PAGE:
I have some history in this area, having visited many researchers to learn about animal communications, in preparation for my "uplift" series of novels. These portray a future in which humanity meddles with the intellectual capacities of higher animals.  

Prior authors explored this territory -- HG Wells, Pierre Boule, Cordwainer 
UpliftMontageSmith - so I avoided their standard scenario that, in arrogating the promethean powers of God, humans would reflexively opt to be cruel or to enslave the new minds.  Instead, my readers explore what problems neo-dolphins or neo-chimps might have, even were the endeavor done with skill, kindness and best intentions.

The end result - 200 years down the road, might be a pan-Terran civilization filled with broader styles and more diversity of wisdom - a fine dream. But are we willing to pay the price? Which would be pain.  Lots of it, unavoidable, for those intermediate generations of cetaceans and simians, and for ourselves, as some of the steps and missteps along the way prove awkward, mistaken, or even or tragic.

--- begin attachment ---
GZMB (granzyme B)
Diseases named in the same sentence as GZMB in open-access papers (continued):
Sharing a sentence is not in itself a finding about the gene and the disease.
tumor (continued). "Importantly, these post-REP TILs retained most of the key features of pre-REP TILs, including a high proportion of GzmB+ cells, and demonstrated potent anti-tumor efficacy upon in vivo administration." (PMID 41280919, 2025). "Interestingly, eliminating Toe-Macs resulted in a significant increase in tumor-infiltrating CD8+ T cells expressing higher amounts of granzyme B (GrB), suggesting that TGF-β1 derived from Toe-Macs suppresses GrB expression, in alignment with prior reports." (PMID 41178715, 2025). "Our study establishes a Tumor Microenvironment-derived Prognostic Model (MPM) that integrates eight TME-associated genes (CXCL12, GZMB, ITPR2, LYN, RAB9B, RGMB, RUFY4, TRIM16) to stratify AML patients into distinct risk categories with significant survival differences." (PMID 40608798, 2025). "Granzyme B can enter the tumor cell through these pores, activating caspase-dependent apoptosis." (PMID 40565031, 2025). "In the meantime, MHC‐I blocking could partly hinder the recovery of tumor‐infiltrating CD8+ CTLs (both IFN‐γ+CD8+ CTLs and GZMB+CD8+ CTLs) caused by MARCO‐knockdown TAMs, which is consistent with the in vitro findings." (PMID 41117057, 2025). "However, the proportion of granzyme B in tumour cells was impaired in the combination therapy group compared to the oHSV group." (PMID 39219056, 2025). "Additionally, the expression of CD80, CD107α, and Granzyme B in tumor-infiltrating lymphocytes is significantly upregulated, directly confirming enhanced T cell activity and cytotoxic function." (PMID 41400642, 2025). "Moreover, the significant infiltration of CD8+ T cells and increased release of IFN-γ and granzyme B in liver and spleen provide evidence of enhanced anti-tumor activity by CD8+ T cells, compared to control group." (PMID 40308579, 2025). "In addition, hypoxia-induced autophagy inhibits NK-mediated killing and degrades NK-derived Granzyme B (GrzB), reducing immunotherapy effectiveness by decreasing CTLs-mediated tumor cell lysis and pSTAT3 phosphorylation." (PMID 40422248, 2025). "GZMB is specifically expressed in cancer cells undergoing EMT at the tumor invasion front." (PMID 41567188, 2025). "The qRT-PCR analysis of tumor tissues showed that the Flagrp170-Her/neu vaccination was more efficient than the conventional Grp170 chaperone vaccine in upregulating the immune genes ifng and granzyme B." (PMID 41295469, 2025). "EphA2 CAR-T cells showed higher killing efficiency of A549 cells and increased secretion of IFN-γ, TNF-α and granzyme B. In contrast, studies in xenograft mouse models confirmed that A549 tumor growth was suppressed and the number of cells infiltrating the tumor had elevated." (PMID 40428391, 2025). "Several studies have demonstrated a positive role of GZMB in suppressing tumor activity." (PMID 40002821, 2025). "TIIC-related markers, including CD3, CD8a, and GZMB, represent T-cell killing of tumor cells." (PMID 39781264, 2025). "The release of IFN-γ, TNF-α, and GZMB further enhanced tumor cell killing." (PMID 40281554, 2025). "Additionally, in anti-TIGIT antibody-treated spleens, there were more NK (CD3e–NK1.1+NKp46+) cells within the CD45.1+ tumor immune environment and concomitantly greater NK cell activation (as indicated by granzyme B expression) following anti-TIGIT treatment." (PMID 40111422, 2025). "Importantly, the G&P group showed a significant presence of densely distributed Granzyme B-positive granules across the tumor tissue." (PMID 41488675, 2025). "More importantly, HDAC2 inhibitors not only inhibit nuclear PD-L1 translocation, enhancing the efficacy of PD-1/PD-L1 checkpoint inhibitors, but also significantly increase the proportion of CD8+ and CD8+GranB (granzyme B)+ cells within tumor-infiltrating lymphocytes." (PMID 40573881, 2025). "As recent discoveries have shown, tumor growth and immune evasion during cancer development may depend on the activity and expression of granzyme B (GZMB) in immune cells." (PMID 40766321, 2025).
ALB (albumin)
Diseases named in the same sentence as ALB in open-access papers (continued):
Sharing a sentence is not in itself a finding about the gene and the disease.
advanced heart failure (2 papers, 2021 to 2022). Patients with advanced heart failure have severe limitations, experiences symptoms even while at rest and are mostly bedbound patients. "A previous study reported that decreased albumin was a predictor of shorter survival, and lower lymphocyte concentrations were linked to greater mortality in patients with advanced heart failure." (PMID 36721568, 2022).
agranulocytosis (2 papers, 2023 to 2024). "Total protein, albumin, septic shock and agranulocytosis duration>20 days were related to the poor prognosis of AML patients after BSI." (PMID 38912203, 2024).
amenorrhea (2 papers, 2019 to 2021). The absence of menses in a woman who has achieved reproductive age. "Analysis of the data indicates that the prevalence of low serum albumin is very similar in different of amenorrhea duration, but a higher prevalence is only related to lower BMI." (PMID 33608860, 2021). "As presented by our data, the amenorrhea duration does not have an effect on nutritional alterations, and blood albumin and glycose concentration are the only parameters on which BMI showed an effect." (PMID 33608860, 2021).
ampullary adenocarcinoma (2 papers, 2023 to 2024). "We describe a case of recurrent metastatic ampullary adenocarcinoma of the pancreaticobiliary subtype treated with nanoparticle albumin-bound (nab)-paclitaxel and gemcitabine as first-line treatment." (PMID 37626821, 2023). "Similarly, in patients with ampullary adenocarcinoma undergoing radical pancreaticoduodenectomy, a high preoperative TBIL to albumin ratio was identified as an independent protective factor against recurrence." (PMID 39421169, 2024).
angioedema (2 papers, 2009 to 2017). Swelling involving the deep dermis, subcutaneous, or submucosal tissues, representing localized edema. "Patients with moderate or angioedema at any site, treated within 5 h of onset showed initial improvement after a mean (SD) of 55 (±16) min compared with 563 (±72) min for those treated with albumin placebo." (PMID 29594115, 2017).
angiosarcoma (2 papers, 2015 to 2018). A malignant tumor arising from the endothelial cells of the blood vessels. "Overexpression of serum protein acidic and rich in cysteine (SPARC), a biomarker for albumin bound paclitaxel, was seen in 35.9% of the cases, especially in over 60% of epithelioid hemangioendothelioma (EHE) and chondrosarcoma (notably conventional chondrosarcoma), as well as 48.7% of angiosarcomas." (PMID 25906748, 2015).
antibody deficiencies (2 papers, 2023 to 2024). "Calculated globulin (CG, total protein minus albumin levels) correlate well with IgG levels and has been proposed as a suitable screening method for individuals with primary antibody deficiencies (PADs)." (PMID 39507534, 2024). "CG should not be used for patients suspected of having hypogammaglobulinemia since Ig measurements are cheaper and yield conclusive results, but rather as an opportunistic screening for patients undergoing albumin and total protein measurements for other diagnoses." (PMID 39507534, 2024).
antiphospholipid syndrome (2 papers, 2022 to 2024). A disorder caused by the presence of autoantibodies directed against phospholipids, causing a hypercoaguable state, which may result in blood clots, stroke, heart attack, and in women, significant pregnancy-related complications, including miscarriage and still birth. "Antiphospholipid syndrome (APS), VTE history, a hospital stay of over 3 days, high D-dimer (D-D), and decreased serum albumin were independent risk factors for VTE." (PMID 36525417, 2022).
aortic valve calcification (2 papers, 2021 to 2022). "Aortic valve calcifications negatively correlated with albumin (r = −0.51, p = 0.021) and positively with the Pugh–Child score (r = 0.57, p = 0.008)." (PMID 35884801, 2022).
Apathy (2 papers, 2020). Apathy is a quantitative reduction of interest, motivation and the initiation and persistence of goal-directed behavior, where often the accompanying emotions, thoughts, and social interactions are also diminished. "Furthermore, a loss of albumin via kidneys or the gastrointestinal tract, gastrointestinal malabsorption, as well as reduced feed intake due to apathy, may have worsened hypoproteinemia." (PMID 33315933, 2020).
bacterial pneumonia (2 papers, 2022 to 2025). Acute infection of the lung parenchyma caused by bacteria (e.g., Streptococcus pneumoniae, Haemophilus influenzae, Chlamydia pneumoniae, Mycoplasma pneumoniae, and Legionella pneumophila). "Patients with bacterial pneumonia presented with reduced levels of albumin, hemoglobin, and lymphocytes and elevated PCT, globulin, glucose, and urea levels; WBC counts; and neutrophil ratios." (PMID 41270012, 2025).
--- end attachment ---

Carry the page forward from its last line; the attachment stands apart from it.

I have no doubt that powerful forces from both left and right would unite (as I portray in my new novel, Existence) against any such effort, one side decrying any hubristic attempt to revise God's plan and the other proclaiming that natural species are already smart enough, with great linguistic abilities and their own nobility of spirit, equal in value to our own.  I do not wholly disagree with the second of these objections!  But it is, in the end, wrongheaded.